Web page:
Saturday, May 9, 2015


As a child, growing up in England, I would walk along the roads peering through small gaps in the hedges that surrounded gardens. Sometimes there was a high wall with a wooden gate right on the street. What lay behind that gate? The wall was too tall to peer over and the gate was always locked. Since those youthful times I have had the opportunity to pass through many gaps in hedges and through many gates as I visited gardens in England. Always it is the tantalizing view from outside the gate or hedge. The promise of yet another secret garden room beyond.
Any book that was going to take me through more garden gates would be hard to resist, so when I was offered a review copy of the Secret Gardens of the Cotswolds, by Victoria Summerley I jumped at the chance. Was it possible that there were more gardens to visit in the Cotswolds? I thought I had been to most of them.

How wrong I was. What I was to find when I opened the book was just how many more beautiful gardens there are in the Cotswolds. Victoria takes us on a somewhat unusual visit to these gardens.  Given access to the gardens, some of which have limited access or are completely private, she met with owners, garden makers and gardeners for a personal view of these impressive gardens. And they are  brought to life by Victoria's delightful prose and the superb photography of Hugo Rittson-Thomas.
Make no mistake, these are not small Cotswold cottage gardens. They are large houses with ample grounds and landscaping and one can only imagine the hours that must go into maintaining such beautiful gardens.
At the back of the book there is a map with locations of the gardens and on the opposite page opening times of the gardens. It is disappointing to see that many are only open through the National Gardens Scheme, one day a year and at least five are private. Unless you live close by it would appear that the gardens will likely remain secret to many. This book maybe your only chance to visit. But I suppose that is the idea behind a garden being secret. You'll have to visit the gardens through Victoria's words and Hugo's photographs. I can tell you, you won't be disappointed.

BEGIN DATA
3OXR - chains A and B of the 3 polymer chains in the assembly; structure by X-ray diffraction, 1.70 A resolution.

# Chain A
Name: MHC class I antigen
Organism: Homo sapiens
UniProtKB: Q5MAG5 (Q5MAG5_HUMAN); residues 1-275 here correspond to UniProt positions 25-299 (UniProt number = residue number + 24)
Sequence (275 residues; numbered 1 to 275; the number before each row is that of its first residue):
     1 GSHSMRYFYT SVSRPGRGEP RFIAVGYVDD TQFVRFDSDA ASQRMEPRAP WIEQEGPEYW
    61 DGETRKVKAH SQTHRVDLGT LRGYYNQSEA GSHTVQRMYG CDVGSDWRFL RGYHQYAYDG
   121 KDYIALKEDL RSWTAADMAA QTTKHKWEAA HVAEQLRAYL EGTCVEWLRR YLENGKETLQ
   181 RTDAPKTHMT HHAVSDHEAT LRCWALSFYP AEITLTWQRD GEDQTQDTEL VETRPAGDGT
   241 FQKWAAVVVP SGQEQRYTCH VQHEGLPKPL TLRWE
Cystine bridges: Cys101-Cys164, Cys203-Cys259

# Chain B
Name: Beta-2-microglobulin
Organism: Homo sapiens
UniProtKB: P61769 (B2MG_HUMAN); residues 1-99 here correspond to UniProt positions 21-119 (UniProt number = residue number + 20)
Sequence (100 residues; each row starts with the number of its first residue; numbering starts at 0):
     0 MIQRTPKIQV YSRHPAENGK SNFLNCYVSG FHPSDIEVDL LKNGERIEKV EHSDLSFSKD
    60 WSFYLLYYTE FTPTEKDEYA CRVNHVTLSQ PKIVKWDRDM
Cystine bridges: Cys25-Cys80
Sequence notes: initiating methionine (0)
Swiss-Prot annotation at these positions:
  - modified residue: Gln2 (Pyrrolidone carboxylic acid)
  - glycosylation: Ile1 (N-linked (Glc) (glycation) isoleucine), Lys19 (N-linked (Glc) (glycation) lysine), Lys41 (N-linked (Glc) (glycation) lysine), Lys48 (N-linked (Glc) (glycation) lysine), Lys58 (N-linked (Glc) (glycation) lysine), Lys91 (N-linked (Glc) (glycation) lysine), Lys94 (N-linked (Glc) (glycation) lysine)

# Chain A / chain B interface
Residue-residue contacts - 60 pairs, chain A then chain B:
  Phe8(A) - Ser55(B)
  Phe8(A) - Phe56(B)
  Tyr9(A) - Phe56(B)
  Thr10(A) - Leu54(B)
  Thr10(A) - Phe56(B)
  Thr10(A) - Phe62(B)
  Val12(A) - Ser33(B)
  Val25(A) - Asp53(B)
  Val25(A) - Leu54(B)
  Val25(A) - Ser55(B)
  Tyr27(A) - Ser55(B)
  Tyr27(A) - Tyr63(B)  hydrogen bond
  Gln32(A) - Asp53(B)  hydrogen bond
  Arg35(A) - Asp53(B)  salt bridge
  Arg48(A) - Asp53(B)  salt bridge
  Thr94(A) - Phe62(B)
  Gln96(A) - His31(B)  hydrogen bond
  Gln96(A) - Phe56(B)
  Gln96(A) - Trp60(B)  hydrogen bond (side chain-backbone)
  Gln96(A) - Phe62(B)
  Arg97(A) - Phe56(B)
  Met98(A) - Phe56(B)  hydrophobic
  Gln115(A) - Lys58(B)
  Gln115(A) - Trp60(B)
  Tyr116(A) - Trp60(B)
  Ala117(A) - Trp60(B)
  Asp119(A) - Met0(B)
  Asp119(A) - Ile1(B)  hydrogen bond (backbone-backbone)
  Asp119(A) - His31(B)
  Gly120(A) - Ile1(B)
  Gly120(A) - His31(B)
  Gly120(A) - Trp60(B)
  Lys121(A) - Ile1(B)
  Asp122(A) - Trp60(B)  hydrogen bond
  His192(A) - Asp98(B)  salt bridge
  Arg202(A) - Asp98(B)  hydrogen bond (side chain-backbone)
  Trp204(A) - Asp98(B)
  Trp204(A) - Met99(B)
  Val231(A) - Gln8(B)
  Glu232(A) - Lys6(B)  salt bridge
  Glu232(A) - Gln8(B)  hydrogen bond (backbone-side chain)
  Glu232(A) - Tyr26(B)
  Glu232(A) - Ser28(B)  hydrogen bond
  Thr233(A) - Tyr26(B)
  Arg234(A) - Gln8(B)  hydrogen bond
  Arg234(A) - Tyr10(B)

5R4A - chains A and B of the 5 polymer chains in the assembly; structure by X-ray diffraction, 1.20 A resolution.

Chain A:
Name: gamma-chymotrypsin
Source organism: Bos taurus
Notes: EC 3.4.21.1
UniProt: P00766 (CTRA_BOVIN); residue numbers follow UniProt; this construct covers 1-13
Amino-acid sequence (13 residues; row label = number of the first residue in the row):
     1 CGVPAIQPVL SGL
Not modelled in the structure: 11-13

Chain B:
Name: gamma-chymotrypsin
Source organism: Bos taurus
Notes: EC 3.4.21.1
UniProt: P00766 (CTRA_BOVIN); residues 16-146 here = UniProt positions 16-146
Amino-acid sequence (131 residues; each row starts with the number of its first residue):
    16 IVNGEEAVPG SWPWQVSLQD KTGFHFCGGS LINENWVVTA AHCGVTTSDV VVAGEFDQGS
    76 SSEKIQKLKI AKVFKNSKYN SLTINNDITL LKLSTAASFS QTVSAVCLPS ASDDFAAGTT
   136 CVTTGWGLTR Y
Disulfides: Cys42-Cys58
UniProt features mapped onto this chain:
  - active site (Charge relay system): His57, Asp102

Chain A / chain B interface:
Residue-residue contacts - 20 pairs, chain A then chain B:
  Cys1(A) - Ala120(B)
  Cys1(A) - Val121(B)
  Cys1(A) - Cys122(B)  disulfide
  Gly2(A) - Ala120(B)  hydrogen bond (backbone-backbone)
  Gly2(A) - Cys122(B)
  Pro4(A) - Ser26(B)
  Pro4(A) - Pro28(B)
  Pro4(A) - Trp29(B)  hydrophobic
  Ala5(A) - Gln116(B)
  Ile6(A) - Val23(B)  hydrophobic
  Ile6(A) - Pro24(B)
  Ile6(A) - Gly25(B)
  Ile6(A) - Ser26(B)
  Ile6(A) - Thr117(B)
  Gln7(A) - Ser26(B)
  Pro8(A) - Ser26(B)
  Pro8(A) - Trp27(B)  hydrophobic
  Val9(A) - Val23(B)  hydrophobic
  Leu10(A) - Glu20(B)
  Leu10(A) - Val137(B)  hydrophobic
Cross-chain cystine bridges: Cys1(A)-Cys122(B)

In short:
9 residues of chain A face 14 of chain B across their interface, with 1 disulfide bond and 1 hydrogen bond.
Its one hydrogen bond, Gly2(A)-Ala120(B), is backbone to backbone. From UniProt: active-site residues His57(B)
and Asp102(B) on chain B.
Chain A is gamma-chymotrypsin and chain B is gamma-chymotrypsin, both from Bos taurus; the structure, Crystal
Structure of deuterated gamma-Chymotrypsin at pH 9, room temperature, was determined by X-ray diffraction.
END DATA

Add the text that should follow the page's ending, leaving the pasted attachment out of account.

I'm sure the Cotswolds abounds with many more secret gardens and my only disappointment in the book was that it did not cover some of the smaller gardener-made gardens. Maybe they are really that secret.

Victoria Summerly lives in the village of Bibury. Victoria a former executive director of the Independent newspaper and an award winning garden journalist who writes about her own garden at Tales of Awkward Hill.

Hugo Rittson-Thomas, besides being a leading portrait photographer has filmed many other Cotswold gardens.

The book is published by Frances Lincoln


  1. I imagine that book would be heavenly to peruse on a lousy winter's night!

  2. It would seem that "secret" is not idly descriptive, but rather aptly denotes the rarity of opportunities to view these spaces for most of the world. It is probably a good thing that after reading this book, you were interested in seeing more! Indicating a job well done and perhaps eventually a sequel will be managed to reveal some of the smaller gardener made spaces in the area? Though when you say "small" in comparison to these larger estate spaces, I'm betting you aren't meaning particularly "modest". Thanks for pointing the way to what looks like a lovely armchair adventure.

  3. Just looking at the cover whets my appetite. English gardens always tug at my heartstrings, despite the fact that I have no personal links to the country.